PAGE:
A Pastoral Reflection from the Rev. Rick Walters

Along with the leadership team and my colleagues at the Pension Boards, as well as many others in the wider church and throughout our world, I have been reflecting deeply about the questions presented by the COVID-19 pandemic. Certainly, the pandemic has had a devastating impact on those struck by the disease, their families, caregivers, and communities, and our sincerest prayers go out to all of them. But as a ministry of the United Church of Christ that serves some 20,000 clergy and lay church workers and the many congregations and UCC-related organizations participating in our health, annuity, and other benefit plans, we are especially challenged with the questions posed by this crisis specifically to the church and what it may become on the other side of the darkness.

Many of our congregations, already challenged by economic pressures due to decline, changing demographics, new technology, and the high costs of old buildings – including insurance and deferred maintenance – are faced with the new pressures of virtual gatherings, reduced contributions and doing pastoral care while socially distancing. As if this were not difficult enough, government red tape and long lines for service even to seek the meager relief now available are extremely taxing on small staff congregations and part-time clergy already stretched to their limits.

What can we learn from this experience as a church, as a financial ministry of the United Church of Christ, and as individuals concerned about the health and wellness of our leaders, parishioners, congregations, and institutions?

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CARES Act - Frequently Asked Questions

The Coronavirus Aid, Relief, and Economic Security Act (CARES Act) was signed into law and enacted on March 27, 2020. The CARES Act is the third of three stimulus bills to address the growing economic distress being caused by COVID-19, particularly on small businesses. There is the potential for more stimulus bills to be passed in the coming months as Congress discusses what to do as the distress deepens. Specific to pastors, ministerial employees, and the wider church community, the CARES Act makes accommodations for religious groups that past economic stimulus actions did not include.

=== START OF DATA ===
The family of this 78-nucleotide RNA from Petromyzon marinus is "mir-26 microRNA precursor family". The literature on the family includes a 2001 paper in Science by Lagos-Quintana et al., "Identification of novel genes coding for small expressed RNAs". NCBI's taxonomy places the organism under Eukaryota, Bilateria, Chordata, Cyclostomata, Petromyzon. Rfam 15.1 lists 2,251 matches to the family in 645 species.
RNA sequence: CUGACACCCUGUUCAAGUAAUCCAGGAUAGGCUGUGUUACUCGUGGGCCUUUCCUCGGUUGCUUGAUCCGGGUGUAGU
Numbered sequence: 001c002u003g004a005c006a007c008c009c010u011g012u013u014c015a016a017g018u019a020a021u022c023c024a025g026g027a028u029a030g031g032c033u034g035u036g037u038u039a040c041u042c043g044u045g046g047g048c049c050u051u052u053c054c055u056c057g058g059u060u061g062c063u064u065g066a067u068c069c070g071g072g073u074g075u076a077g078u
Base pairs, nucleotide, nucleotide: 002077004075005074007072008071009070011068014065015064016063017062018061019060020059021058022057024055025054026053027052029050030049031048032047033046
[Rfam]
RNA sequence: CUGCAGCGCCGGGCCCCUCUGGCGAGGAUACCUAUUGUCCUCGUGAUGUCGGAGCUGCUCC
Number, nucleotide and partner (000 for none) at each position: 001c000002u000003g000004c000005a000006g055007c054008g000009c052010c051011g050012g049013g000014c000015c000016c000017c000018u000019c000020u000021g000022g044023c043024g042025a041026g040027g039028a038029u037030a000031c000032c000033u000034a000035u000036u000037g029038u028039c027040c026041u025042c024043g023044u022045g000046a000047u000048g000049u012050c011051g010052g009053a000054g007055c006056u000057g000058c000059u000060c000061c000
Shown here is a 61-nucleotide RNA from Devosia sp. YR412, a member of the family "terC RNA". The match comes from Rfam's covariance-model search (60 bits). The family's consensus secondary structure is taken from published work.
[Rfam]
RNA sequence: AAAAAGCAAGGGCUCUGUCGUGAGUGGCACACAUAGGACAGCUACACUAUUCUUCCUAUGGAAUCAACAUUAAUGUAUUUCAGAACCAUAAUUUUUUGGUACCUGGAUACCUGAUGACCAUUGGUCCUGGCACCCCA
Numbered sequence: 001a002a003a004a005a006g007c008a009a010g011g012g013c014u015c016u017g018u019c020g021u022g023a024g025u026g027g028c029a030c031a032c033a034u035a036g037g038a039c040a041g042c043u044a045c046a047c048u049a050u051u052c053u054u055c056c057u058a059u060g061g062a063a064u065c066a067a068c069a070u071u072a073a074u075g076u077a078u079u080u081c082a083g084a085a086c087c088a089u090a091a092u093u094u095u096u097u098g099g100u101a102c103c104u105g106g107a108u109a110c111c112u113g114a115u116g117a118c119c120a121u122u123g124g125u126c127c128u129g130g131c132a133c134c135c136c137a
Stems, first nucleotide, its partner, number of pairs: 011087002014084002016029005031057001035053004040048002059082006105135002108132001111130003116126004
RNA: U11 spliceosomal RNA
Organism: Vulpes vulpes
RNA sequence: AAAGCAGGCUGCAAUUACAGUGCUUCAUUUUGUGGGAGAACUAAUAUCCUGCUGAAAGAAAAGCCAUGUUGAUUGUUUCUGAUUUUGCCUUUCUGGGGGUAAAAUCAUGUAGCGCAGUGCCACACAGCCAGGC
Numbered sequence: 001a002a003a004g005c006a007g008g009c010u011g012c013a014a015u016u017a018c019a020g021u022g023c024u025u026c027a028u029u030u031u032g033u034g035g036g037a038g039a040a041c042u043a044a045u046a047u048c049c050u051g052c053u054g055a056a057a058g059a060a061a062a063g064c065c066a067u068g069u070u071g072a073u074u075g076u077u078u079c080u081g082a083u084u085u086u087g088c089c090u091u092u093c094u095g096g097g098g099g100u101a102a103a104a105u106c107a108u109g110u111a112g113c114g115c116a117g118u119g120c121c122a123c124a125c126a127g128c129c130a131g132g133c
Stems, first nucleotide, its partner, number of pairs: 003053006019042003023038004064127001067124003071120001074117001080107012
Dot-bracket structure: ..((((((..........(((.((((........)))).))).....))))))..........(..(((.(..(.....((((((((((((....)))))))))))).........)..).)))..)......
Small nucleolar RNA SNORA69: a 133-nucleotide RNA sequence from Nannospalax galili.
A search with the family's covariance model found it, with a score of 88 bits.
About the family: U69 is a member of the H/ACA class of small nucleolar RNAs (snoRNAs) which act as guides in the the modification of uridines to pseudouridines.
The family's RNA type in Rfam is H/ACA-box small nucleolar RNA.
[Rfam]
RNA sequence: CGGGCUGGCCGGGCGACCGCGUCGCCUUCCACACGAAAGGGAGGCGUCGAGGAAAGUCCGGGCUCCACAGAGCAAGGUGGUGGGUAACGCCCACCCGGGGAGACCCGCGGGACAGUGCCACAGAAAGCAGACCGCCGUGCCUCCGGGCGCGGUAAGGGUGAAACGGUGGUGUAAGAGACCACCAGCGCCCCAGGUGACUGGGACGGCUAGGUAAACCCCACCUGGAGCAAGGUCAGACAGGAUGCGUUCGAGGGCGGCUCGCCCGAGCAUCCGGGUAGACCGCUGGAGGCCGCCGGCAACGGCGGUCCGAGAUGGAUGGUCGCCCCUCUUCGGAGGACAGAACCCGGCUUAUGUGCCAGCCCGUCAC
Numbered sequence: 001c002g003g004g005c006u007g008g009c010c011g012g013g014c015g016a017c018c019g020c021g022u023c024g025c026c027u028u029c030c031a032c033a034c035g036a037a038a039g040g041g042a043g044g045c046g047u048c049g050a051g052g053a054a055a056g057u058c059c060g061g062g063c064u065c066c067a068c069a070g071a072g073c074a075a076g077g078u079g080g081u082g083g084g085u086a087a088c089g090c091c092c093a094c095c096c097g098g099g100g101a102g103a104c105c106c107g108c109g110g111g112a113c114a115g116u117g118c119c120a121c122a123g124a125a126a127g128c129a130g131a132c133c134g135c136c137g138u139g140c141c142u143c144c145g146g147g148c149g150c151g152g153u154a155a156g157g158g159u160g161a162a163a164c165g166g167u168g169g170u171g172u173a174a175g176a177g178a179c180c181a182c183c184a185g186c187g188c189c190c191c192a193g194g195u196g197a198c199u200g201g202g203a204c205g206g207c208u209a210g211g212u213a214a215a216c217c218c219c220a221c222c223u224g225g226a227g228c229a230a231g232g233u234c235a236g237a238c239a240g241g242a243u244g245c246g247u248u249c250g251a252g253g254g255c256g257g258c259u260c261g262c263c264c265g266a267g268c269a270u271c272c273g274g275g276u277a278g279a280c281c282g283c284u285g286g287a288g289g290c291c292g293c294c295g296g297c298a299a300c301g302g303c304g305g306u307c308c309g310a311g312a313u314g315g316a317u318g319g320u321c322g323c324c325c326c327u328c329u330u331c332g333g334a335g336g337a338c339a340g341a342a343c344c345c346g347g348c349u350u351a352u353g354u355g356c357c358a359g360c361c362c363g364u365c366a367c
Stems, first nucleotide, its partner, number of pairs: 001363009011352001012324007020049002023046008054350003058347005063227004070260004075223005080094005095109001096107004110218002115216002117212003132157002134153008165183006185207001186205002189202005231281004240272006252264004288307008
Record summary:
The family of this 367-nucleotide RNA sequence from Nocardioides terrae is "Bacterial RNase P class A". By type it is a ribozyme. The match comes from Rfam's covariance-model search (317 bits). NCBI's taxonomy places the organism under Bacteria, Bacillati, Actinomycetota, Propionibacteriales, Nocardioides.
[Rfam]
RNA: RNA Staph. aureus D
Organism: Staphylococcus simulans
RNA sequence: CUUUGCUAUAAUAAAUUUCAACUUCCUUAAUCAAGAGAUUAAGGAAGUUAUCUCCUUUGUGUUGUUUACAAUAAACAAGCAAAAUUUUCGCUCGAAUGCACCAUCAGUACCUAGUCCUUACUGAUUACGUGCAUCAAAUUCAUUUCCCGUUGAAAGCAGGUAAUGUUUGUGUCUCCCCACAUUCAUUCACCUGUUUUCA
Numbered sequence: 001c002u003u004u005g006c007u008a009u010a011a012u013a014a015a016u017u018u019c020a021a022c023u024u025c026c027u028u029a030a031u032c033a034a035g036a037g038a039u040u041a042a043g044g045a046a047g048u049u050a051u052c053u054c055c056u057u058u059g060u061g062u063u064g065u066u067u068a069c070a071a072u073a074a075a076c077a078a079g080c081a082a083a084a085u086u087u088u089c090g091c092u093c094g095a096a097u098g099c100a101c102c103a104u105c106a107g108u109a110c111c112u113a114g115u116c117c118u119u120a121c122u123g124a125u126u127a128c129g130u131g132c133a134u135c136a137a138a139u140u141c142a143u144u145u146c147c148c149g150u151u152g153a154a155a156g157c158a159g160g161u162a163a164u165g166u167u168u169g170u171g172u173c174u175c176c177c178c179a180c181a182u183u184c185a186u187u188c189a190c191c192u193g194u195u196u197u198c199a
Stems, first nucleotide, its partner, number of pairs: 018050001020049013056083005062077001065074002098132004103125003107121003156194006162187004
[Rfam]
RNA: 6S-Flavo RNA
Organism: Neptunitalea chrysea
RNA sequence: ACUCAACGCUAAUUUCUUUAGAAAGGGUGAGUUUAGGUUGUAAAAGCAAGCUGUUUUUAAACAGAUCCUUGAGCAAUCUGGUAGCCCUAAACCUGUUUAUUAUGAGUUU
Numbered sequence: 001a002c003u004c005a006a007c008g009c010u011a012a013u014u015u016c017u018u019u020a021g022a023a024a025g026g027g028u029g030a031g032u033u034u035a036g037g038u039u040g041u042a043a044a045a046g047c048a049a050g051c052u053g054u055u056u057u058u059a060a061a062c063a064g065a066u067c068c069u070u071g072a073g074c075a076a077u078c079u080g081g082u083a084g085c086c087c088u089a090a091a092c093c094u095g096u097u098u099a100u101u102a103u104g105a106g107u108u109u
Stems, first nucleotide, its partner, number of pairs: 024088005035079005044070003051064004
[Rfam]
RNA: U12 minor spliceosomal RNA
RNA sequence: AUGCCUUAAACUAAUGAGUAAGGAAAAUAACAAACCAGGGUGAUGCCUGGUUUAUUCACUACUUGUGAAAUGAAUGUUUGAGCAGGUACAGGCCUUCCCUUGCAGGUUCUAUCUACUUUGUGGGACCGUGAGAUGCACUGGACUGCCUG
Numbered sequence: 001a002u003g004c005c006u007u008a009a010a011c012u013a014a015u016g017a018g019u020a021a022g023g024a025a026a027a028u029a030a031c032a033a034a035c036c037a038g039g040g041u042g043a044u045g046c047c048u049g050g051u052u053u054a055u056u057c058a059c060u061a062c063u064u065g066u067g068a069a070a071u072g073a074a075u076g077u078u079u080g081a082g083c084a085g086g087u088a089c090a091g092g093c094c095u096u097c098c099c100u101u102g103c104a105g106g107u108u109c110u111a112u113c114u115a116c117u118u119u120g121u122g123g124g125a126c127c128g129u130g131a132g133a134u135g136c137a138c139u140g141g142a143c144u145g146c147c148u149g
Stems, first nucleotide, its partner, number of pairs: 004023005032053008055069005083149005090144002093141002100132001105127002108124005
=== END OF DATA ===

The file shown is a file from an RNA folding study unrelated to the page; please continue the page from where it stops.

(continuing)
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A Message from the Executive Director of Faith and Finance Ministries

Rev. Dr. James Moos
March 27, 2020

The coronavirus pandemic and the economy are moving in opposite directions: as the virus spreads, the economy contracts. Only when the virus is contained and lockdowns abate can we work our way back to economic growth. There is, however, another understanding of economics that is already guiding us in hope-filled directions.

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A Message for Churches and Employers from the Pension Boards General Counsel

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The Pension Boards has received several inquiries about the recently- issued legislation and guidance concerning COVID-19, especially provisions bearing on benefits, church employees, including clergy and lay workers, and health plans. We are in the process of evaluating the specific impact of these provisions on our benefit plans and for our members. We will keep you updated through these communications and on the Pension Boards website (www.pbucc.org).

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Markets: What is Happening?

Financial markets have been weak in 2020, with the Standard & Poor’s 500 Index (S&P 500) at -20% year-to-date. (As a reminder, this follows a +31.5% performance in 2019).

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Message From The Pension Boards

March 16, 2020

Dear Friends,

Our thoughts have been with you, our members, as we live into the changing daily realities arising from the COVID-19 pandemic. Whether it has been the suspension of worship services in your congregation, school closings affecting your children, or social distancing from others, all of us are being impacted in some way by this public health crisis.

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